Las Vegas police 'confident' Paddock was only shooter

By Ed Adamczyk and Danielle Haynes  |  Updated Oct. 6, 2017 at 6:02 PM
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Oct. 6 (UPI) -- Police in Las Vegas said Friday that they are "confident" Stephen Paddock was the only shooter targeting concert goers in Sunday's massacre.

Clark County Undersheriff Kevin McMahill gave a briefing dispelling speculation otherwise.

"We're very confident there was not another shooter in that room," he said.

Unnamed senior law enforcement officials told NBC News earlier in the day that a charger that didn't match any of Paddock's cellphones or other devices, was found in the room, leading them to question whether someone else might have been there.

Clark County Sheriff Joe Lombardo on Wednesday had said, "You've got to make the assumption he had to have some help at some point."

McMahill said police still aren't sure whether anyone else knew about the attack before it happened.

Meanwhile, police said they found the vehicle owned by shooter Stephen Paddock, and an explosive compound called Tannerite inside the car.

The SUV, a Hyundai Tucson, was found while police executed a search warrant at Paddock's home in Reno, a police statement said late Thursday.

Authorities asked for help finding the vehicle soon after Paddock began his assault from a 32nd floor window at the Mandalay Bay Resort & Casino on the Las Vegas Strip Sunday night. His 10-minute shooting rampage on a country music festival killed 58 people and injured more than 500.

Tannerite was previously found in a car Paddock parked at the Mandalay Bay and in another of his homes, in Mesquite, Nev.

"I don't know what he was going to be doing with all that Tannerite. I wish I did and we're going to try to find out," McMahill said.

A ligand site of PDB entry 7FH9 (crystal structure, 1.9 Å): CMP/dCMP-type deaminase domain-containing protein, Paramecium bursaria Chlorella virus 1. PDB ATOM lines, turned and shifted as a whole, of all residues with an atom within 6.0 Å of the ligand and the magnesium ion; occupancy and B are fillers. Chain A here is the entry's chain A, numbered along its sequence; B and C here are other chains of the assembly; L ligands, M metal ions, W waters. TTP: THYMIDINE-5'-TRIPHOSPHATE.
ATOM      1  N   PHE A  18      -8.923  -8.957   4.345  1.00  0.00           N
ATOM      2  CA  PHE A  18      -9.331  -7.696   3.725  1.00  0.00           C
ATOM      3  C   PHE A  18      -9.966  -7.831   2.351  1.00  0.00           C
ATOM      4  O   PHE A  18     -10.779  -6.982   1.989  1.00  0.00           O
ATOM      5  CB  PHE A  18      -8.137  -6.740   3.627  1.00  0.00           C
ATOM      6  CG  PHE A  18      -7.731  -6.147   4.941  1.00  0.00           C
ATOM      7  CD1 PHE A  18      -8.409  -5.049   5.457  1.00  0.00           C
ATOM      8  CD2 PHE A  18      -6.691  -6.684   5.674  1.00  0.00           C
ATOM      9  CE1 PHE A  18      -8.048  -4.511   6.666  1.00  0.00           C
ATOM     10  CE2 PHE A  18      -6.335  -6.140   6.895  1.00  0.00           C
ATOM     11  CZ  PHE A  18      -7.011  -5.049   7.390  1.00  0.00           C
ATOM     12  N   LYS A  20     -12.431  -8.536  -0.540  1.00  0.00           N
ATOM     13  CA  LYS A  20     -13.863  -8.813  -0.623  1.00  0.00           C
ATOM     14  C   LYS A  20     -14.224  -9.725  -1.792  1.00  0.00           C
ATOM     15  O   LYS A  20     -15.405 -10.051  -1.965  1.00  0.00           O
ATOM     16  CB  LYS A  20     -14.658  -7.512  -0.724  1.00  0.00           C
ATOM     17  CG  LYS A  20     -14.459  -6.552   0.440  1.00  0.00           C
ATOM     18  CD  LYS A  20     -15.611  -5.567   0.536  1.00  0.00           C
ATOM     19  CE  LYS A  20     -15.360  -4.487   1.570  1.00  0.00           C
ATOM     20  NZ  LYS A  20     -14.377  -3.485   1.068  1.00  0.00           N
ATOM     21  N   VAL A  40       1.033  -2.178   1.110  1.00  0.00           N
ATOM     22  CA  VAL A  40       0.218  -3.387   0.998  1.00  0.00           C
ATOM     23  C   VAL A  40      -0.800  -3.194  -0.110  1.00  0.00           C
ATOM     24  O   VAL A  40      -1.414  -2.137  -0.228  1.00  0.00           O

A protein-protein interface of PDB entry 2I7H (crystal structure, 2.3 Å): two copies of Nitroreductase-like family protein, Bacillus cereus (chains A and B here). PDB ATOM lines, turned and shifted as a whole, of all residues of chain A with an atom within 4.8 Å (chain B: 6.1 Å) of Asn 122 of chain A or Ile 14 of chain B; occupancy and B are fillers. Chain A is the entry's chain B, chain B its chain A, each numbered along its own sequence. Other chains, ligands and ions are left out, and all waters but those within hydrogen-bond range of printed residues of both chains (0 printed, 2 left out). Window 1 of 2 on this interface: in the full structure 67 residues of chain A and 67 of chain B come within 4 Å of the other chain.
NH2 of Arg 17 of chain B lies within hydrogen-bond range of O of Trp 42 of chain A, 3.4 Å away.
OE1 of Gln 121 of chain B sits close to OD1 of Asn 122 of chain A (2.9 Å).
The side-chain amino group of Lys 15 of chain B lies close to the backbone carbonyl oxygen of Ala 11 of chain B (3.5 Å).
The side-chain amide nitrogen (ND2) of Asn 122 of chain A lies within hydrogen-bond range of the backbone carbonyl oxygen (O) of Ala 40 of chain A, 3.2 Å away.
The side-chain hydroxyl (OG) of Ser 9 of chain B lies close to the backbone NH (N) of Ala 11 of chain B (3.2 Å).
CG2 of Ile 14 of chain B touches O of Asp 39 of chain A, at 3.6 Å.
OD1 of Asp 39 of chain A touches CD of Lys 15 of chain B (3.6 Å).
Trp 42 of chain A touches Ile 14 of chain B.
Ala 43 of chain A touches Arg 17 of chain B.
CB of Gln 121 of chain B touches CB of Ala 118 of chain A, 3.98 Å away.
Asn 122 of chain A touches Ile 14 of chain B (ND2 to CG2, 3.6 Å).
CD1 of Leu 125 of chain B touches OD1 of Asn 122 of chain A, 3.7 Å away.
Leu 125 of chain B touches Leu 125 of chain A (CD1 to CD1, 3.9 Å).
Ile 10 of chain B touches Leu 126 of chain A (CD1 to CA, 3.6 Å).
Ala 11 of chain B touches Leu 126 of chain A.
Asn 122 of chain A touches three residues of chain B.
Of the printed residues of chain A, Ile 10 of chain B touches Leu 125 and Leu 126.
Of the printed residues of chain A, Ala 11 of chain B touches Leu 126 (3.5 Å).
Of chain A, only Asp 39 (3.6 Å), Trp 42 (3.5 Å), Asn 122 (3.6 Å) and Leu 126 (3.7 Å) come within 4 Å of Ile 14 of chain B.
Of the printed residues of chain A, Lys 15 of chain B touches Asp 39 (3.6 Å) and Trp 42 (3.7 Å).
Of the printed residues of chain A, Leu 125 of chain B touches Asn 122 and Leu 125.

Police are still attempting to find a motive for the shootings.

"Usually there's a telltale sign associated with these types of actions -- reclusive, a plethora of things associated with this mindset -- and we have not found that yet," Lombardo said.

A candlelight vigil in Las Vegas' Police Memorial Park attracted thousands of people on Thursday evening. It honored Charleston Hatfield, 34, a Las Vegas police officer who was shot to death during the assault.

Authorities have not disclosed why Paddock may have possessed the explosive material, since no bomb was used in the attack. They said they also found ammonium nitrate, another ingredient that can be used to make explosives, in his vehicle in Las Vegas.

Fallout from the shooting dominated a security meeting of Las Vegas law enforcement and security personnel on Thursday. The open design of the city's main casino area has long been regarded by security experts as a potential target, the Nevada Independent reported. Immediately after the shooting, several casinos began scanning guests and checking luggage more closely.

The attack, the deadliest in U.S. history, is regarded as an anomaly by some law enforcement officials, unlike most mass shooting incidents -- which experts say are typically confined to a closed space.

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